The principle of solidarity is called upon mostly in times of crisis, as happened, for example, during the Eurozone crisis and the refugee crisis. During the current crisis as a consequence of the Covid-19 outbreak, the EU calls again for solidarity among the Member States to combat the pandemic. Global solidarity is mentioned also as a sort of founding value of the EU vaccines strategy.
Nevertheless, it is unclear what the principle actually entails. The situation after the Covid-19 outbreak allows to investigate whether there is indeed a legal value or notion of European solidarity that can be enforced, whilst we also see national reflexes of protecting the own citizens and market in times of crisis. The latter seems to prevail in the dispute between the EU and the UK about the AstraZeneca vaccine, for instance. Where the EU calls on a fair and ‘solidary’ distribution of the vaccines throughout Europe, the UK seems to prioritise its own programme and wants the company to favour the UK, even though that might threaten the relationship with the EU.
Solidarity – Legal framework
The position of the principle of solidarity in primary EU law, inter alia in Article 2 TEU and preambles of the Treaty and the Charter of Fundamental Rights, implies that it is a foundational value of the EU. Some authors and Advocate General Kokott agree with the idea that it is a fundamental principle, but opinions in literature differ about its value. The CJEU has not recognised its fundamental value explicitly in its case law. There is agreement regarding the existence and importance of solidarity, but when it comes to its actual application and definition, it is ambiguous. Furthermore, there is no concrete definition of solidarity given in the Treaties or in the case law. There seems to be agreement that solidarity comes down to the idea of Member States setting aside their national interests, to let the common, European goals prevail. The principle of mutuality or reciprocity is seen as a basis for solidarity.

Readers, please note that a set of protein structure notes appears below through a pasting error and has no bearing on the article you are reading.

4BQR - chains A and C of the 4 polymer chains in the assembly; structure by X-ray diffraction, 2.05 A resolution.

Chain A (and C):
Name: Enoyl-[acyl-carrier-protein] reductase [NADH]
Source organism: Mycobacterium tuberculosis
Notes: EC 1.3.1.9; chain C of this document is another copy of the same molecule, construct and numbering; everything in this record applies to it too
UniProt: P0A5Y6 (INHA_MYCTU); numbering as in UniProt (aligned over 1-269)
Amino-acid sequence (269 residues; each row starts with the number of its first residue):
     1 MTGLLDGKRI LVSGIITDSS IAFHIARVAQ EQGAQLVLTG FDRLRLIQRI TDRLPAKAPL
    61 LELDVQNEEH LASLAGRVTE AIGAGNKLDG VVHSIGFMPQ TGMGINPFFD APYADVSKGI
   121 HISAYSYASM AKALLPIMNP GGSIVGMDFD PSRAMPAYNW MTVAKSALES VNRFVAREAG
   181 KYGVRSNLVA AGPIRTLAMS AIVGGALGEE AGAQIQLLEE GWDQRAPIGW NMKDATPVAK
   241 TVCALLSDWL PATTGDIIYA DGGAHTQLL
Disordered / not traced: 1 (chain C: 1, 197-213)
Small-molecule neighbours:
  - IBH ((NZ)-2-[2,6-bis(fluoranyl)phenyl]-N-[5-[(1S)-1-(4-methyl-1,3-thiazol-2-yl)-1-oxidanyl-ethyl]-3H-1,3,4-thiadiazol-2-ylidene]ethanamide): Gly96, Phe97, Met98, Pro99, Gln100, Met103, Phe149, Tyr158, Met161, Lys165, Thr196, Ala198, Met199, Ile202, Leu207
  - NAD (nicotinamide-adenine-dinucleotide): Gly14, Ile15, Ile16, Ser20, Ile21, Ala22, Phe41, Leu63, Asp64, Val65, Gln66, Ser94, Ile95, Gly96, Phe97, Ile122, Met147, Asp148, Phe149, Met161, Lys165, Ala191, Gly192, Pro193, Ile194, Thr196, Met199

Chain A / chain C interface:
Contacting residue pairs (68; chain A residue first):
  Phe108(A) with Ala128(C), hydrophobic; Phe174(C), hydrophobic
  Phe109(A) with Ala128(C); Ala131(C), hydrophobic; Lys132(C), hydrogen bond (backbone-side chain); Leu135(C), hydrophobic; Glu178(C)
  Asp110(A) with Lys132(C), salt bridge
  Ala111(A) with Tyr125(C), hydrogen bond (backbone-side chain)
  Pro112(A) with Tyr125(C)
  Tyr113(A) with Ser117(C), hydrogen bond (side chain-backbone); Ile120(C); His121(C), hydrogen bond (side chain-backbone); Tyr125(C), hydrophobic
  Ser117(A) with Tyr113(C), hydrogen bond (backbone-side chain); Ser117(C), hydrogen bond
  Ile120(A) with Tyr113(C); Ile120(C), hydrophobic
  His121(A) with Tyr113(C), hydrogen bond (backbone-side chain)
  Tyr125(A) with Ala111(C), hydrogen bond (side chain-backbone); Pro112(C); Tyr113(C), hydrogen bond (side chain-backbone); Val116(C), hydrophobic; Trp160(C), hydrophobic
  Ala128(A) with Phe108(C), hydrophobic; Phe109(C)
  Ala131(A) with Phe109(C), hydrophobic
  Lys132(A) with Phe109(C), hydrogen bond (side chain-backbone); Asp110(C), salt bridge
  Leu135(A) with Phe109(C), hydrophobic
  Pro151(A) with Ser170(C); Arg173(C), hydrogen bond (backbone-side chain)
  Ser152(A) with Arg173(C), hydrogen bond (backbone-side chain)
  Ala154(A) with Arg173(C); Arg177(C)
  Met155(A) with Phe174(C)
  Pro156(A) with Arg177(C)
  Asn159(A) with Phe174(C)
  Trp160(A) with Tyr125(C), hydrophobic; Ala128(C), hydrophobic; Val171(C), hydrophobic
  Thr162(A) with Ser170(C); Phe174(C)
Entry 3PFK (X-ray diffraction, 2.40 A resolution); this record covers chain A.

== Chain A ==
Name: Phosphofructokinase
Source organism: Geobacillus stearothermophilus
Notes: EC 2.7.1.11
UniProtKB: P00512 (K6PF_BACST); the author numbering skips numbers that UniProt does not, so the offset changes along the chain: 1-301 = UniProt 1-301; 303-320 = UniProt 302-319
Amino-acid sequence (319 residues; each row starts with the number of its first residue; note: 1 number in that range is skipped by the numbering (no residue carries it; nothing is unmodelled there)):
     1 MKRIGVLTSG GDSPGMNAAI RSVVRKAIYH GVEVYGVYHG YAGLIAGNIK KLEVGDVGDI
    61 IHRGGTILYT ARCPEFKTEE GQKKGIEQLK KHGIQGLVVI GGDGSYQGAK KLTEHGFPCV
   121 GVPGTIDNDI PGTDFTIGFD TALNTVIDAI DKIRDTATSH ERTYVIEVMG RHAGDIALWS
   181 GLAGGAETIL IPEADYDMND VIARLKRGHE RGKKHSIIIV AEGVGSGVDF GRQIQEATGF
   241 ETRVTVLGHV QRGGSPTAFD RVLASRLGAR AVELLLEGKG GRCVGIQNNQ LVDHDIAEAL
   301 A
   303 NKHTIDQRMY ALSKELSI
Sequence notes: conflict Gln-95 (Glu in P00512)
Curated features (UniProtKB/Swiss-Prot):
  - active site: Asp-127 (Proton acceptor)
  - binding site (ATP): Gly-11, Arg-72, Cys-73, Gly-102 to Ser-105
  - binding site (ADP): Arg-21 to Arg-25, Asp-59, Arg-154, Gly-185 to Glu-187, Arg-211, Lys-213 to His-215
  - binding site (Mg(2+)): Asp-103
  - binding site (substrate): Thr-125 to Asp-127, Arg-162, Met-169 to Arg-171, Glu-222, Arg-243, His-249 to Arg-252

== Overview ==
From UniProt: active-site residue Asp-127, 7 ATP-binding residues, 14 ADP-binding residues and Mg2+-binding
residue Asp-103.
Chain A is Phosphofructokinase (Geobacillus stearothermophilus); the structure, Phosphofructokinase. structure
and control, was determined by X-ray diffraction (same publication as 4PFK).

The principle of loyalty, enshrined in Article 4(3) TEU, and solidarity are often mentioned jointly. Following the landmark judgment J.J. Zwartveld, loyalty is based on an idea of mutuality as well. In Commission v France the CJEU ruled that solidarity is ‘in accordance with’ loyalty. There are differing opinions in literature, however, on the link between the two. Ross, for example, sees the principle of loyalty as a clear expression of solidarity, whereas Klamert sees both as separate principles. The most accurate view, in my opinion, is presented by Casolari, who suggests that solidarity in itself is not a legally enforceable principle, but rather is conceived as a political aspiration. The principle of loyalty, which is based on the same idea, can provide the instrumental toolbox to enforce the objectives of solidarity. It can thus be argued that solidarity may be enforced through the principle of sincere cooperation.
Solidarity during Covid-19
The EU was criticised for its lack of action at the beginning of the pandemic. The Member States, meanwhile, took different measures to combat the virus unilaterally. An explanation for the initial slow reaction from the EU lays with the limited competence it has in the field of public health, pursuant to Articles 6 and 168 TFEU. During the Covid-19 crisis, a tension arose between national interests and principles underlying the EU internal market. Solidarity was said to be not sufficiently present, since a rebound to selfishness and prevailing national interest became immediately visible after the outbreak. This appeared, for example, from the fact that some Member States unilaterally decided to ‘close’ their borders. A change in the behaviour of the Union became slightly visible, however, and solidarity became more and more apparent, when the Union explicitly started to call on it.